Todd brought the stray, a border collie mix, home. He, Stephanie and Rowan bathed her. They borrowed dog food from their neighbor and fed her. They created a bed for her on the patio out of old car wash towels. She was spayed but had no identification. They resolved to find her owner or find her a new home. The local animal shelter website knew of no dog matching her description.

Within a week of the stray dog’s arrival, Todd’s anxiety eased. This new member of the household comforted Todd. He felt more relaxed. They named her Shelby, a nod to Todd’s love for the Mustang Shelby GT Cobra. (He has owned a Mustang but not a Mustang Shelby.) Shelby instantly took to her new name. And her new owner. Whether Todd goes to the mailbox or has been gone for hours, she races to him and does her “Shelby dance.” Her feet tap rapidly; her rear end wags along with her tail. She kisses Todd and follows him from room to room. Although she weighs 50 lbs., she jumps into his lap when he reclines.

Stephanie says, “This loving, beautiful animal calmed my husband and brought him a peace he hadn’t felt for years. We knew our search for her family was over. We had found a new home for Shelby. She was meant to be Todd’s companion. He picked her up from the side of the road and gave her a second chance. She returned the favor and gave him a second chance.”

 (We love animal stories. People stories, too! Please share your Godsign stories with me.)

In Second Marriage, Love Blossoms Again


Anne nursed husband Bob through five tough years with cancer.  Before he died, he said, “You will meet someone with even more in common.  My best legacy will be for you to enjoy a happy second marriage.”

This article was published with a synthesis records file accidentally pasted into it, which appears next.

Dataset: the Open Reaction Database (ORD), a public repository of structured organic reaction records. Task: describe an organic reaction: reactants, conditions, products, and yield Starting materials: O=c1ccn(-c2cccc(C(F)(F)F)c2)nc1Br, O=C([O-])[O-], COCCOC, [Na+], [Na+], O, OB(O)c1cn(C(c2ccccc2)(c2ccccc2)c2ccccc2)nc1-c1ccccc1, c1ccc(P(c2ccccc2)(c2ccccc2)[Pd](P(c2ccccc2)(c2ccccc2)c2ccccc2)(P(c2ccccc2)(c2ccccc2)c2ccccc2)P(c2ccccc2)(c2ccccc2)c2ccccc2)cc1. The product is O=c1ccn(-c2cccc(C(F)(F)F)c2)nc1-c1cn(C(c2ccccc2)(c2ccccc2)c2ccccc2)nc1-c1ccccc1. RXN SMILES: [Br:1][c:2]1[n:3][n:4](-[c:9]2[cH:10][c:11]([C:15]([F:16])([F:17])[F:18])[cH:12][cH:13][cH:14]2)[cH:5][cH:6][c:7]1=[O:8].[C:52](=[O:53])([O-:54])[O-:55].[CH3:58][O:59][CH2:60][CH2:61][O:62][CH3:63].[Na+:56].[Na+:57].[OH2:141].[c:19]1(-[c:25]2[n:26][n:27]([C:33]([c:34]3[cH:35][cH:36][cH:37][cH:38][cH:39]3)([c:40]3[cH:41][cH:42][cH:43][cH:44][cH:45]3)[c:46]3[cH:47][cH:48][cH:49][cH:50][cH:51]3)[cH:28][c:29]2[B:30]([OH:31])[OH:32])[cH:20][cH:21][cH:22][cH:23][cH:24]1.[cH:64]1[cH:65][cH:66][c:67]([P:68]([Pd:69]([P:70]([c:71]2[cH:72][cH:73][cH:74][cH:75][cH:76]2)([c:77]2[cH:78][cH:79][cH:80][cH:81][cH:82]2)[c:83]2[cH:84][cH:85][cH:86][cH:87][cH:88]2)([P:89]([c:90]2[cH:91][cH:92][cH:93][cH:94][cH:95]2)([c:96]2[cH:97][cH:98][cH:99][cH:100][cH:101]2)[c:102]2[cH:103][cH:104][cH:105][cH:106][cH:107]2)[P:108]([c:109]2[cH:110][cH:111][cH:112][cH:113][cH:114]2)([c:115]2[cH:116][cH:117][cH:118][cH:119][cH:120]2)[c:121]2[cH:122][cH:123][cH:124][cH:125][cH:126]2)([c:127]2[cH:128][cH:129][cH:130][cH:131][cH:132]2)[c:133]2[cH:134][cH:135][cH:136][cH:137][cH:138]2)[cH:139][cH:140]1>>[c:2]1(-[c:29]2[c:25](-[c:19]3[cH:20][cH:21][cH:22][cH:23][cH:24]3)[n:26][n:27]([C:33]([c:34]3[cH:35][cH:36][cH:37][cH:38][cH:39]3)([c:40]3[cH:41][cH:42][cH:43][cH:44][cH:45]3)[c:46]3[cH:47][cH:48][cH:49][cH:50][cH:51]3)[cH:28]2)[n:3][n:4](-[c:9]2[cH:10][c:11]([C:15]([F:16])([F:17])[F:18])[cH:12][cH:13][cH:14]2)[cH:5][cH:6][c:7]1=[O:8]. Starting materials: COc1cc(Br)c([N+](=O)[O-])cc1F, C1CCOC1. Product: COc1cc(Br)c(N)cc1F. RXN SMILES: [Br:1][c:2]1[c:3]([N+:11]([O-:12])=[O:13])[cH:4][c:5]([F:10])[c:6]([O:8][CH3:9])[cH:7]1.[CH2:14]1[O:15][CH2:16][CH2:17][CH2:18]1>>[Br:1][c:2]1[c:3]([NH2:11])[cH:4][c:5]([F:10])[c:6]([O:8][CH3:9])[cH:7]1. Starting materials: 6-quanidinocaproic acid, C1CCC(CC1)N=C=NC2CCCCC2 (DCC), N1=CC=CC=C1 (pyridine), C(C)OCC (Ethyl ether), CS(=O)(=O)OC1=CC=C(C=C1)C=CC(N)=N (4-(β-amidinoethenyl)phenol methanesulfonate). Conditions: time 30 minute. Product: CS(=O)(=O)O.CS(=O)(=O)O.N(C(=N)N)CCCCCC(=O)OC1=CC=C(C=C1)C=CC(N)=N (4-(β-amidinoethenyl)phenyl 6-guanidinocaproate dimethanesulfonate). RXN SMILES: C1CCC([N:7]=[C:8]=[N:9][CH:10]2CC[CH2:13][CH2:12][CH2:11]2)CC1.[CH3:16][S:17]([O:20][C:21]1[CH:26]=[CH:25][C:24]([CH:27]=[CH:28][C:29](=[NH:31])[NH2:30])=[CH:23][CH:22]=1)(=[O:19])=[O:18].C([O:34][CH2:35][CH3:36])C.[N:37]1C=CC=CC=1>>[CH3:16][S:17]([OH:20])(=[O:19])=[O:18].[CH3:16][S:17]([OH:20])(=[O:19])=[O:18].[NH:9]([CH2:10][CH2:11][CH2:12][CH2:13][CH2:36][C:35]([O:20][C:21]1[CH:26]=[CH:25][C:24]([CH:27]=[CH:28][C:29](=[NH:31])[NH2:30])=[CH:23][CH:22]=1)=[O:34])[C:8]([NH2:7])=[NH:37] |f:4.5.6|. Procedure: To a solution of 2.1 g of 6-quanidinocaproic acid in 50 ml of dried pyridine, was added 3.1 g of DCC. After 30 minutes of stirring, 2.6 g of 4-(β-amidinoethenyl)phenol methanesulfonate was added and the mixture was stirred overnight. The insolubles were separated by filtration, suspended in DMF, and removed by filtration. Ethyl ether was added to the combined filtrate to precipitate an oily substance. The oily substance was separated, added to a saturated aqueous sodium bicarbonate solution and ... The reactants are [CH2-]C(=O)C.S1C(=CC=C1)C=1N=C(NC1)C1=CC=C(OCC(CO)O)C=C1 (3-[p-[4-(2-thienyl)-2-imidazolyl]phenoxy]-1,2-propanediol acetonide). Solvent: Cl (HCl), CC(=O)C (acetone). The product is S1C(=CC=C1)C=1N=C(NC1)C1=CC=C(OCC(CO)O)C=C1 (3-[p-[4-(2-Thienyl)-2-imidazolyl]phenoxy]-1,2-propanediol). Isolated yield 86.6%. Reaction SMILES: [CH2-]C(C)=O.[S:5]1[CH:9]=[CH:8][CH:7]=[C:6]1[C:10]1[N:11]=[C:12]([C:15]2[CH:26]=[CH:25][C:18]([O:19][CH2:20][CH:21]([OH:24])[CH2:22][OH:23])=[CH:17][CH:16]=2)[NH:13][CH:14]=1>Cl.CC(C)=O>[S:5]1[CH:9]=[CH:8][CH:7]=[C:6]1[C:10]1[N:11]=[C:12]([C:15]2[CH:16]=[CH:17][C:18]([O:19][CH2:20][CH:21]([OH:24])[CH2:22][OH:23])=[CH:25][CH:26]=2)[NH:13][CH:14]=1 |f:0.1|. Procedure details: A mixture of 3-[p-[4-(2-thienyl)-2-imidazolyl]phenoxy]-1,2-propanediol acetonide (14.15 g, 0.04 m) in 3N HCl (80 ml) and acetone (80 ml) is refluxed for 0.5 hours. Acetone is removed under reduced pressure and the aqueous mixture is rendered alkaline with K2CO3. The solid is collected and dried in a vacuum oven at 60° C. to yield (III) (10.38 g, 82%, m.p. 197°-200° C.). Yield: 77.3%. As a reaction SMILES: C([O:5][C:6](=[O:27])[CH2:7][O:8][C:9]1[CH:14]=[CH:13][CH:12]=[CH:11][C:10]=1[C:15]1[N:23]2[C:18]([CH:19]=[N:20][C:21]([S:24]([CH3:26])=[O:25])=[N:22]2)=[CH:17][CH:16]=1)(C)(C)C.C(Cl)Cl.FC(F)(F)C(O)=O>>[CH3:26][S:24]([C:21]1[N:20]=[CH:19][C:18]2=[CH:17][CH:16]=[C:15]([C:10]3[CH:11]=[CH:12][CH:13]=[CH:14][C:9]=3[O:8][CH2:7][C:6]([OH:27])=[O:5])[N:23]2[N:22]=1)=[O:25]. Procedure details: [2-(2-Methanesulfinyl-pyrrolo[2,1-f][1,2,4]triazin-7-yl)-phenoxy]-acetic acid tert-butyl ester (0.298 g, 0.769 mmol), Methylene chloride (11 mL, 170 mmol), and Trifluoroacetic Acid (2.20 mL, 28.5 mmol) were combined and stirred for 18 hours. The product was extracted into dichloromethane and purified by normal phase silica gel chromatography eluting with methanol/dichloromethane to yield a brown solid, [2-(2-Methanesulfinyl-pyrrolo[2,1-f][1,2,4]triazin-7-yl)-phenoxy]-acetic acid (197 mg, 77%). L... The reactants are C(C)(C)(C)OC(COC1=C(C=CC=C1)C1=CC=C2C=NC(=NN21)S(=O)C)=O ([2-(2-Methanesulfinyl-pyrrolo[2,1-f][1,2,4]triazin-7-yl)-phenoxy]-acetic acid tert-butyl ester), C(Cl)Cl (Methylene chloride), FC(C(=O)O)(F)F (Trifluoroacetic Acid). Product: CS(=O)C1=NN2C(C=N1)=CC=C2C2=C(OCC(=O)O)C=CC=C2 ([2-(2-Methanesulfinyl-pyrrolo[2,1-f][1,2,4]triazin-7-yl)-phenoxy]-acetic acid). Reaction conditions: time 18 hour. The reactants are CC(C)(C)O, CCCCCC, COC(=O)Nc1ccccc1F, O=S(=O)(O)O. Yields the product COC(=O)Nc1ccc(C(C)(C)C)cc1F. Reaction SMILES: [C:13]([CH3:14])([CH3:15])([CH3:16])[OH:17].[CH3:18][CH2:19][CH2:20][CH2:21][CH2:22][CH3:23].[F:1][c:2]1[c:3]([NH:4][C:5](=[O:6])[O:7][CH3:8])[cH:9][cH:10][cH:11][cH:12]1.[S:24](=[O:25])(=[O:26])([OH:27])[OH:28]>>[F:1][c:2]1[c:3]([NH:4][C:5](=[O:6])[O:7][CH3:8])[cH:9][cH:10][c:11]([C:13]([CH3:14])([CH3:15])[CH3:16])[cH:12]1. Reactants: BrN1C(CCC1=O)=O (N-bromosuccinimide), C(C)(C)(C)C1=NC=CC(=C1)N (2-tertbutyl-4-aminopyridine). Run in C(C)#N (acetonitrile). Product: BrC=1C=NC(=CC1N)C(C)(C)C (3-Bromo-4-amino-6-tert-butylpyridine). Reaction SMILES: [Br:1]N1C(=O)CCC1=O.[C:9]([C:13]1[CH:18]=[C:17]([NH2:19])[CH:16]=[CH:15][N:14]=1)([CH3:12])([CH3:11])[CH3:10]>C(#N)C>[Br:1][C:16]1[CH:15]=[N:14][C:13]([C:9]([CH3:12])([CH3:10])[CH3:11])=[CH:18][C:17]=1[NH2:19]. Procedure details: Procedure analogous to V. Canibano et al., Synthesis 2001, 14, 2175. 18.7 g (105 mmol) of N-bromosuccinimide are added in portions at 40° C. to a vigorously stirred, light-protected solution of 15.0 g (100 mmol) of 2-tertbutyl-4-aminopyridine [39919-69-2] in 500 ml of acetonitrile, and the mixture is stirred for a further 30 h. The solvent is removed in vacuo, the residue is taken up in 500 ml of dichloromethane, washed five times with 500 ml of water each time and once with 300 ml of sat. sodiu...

Fourteen months after Bob died, his prophecy had not come true.  Then, at a neighborhood holiday party in Santa Barbara, CA, Anne ran into a local builder.  He was renovating the elegant nearby San Ysidro Ranch and offered her a free night in the hotel. She decided to spend Christmas Eve there.

A week later at a different party, Anne spotted Michael across the room.  A casual acquaintance and local philanthropist, Michael was several years older.  Still Anne says, “I felt an invisible hand on my shoulder pushing me toward him.”  This old-fashioned, 60-something widow found herself asking Michael what he was doing Christmas Eve.  “Not much,” he said.  She invited him to dinner.

She reported the invitation to me, her big sister.  I shrieked, “You invited him to a hotel? What will he think?”

“I don’t know how I had the nerve to ask Mike out, especially to a hotel,” Anne says.  “I had never done anything like that before.  I think I was propelled by Bobby.”

Michael arrived at Anne’s cottage bearing a bottle of champagne and a large bouquet of roses.  They dined and talked in front of a glowing fire and danced to the one CD in the cottage.   At 11pm, Michael “gave me a lovely kiss and was out the door, the perfect gentleman.”

The next morning, Anne gathered up the roses.  In the firelight, they had looked pink.  In daylight, she realized they were apricot.  Apricot was the color of the roses she carried in her wedding to Bob over 32 years ago.  Bob had continued to present them every year for their anniversary.  Just before he died, he’d paid the florist in advance to deliver apricot roses to Anne once a month for the next year.  As if the flowers weren’t enough of a Godsign, Anne realized something else.  The CD to which she’d danced with Michael was by Tony Bennett—Anne and Bob’s favorite singer.

Later that morning, Anne returned home.  Michael had dropped off a bag of seedless tangerines.  The note read, “These are from my tree.  They are sweet but not as sweet as you.”  Seedless tangerines were Bob’s favorite fruit.  And the bag Michael put them in was a Hallmark-type bag with a photo of Venice, Italy.  Venice was Bob’s favorite city and the last big trip Anne and Bob took together.

Putting her apricot roses into a vase, Anne walked upstairs and placed her hand on an antique silver box holding some of Bob’s ashes. She asked: Is this the man you want for me?  She says she felt “a warm current run up and down my spine.”

Anne and Mike have been married for seven years.  Friends often call their marriage a match made in heaven. 

Anne says, “I couldn’t agree more.”